If an anti-excitotoxic N-channel blocking aminoglycoside as described herein is intended for use to protect neurons in the central nervous system, it must be able to penetrate a mammalian blood-brain barrier (BBB) in therapeutically effective quantities. As described below, the ability to penetrate mammalian BBB's and provide protection for the brain, after injection into the peritoneal cavity, has been demonstrated for certain aminoglycosides in in vivo experiments.

The terms "aminoglycoside" and "aminosaccharide" are used according to their conventional chemical meanings, as described in various standard texts on organic chemistry. The following is a condensed summary of these terms, to be interpreted in light of more extensive reference works.

As implied by the term, an aminosaccharide is a saccharide molecule (the term saccharide is used interchangeably with sugar) having at least one amine group coupled to it, either directly or indirectly. Saccharide molecules (i.e., polyhydroxylated aldehydes or ketones) exist as both straight chains and ring structures, which spontaneously convert back and forth between straight and ring forms in an equilibrium-type "tautomeric" mode. Since the equilibria between straight and ring structures tends to generate more ring structures than straight chains at any given moment when dissolved in an aqueous solvent, most saccharides are usually drawn and discussed as ring structures.

Saccharide rings are called furanose rings if the ring structure itself (excluding any pendant groups) contains five atoms, and pyranose rings if the ring contains six atoms. Most furanose molecules are derived from pentose sugars (i.e., sugars which contain five carbon atoms, such as ribose, arabinose, or xylose). In a pentose molecule, one of the atoms in the ring form of the molecule is an oxygen atom; the fifth carbon atom is attached to the ring in a pendant structure, usually as a hydroxylated methyl group.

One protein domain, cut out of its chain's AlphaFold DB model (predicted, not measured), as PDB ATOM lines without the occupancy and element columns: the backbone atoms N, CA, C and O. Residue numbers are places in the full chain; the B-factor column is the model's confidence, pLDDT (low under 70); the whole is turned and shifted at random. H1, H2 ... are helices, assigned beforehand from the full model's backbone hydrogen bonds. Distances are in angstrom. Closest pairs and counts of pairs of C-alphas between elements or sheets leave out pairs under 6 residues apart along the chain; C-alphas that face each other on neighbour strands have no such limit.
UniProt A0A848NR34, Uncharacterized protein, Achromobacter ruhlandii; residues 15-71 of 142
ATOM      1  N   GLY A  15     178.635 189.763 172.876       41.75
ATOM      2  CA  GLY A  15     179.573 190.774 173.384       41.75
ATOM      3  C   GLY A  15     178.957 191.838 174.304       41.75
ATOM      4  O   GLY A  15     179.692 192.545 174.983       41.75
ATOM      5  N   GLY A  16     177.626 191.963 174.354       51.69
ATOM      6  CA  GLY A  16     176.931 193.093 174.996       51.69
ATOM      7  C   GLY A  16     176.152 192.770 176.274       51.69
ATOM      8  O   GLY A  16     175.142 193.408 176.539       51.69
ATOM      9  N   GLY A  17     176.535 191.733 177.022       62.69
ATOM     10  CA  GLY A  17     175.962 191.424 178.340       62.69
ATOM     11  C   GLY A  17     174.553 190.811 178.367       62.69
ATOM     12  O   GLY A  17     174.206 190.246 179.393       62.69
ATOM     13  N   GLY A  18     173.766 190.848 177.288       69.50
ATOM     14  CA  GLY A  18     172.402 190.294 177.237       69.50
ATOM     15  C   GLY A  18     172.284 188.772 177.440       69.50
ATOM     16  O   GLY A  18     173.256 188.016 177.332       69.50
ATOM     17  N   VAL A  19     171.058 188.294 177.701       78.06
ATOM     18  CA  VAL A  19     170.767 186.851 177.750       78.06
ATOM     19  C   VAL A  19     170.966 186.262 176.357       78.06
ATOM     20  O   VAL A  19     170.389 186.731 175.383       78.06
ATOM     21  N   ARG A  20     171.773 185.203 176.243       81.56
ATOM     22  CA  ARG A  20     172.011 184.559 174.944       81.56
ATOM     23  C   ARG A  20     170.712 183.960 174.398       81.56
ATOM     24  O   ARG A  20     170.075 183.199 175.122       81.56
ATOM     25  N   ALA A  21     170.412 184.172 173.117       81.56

In the same manner, most pyranose molecules (with six-membered rings) are hexose sugars such as glucose, galactose, and mannose, or derivatives thereof. Hexose sugars contain six carbon atoms; in the most common pyranose ring, five carbons are in the ring along with an oxygen atom; the sixth carbon atom is attached to the ring in a pendant group.

A glycoside molecule contains at least one saccharide component (usually drawn as a ring) attached through an oxygen atom (which can be regarded as an ether linkage) to a second molecular group having at least one carbon atom. If a glycoside molecule is chemically hydrolyzed to break the ether linkage(s), it will release at least one saccharide molecule. Usually, the glycoside linkage is between adjacent saccharide rings, to form disaccharides, trisaccharides, polysaccharides, etc.

As implied by the name, an aminoglycoside is a glycoside with one or more amino groups. Because of their biological properties, aminoglycosides are an important class of aminosaccharides. Neomycin A (neamine), Neomycin B and C, Gentamicin, sisomycin, streptomycin, and tobramycin are all aminoglycosides, since they have the requisite amine groups, saccharide rings, and oxygen linkages. Most aminoglycosides were initially identified due to the anti-bacterial activities of various microbes that synthesize such compounds in nature. Many of these aminoglycoside antibiotics can be altered or derivatized in various ways that do not destroy their functioning as antibiotics; for example, if Neomycin B or Neomycin C is cleaved between the disaccharide structure and the pentose ring, the two cleavage products are Neomycin A (a disaccharide, also known as neamine) and either Neobiosamine B or Neobiosamine C.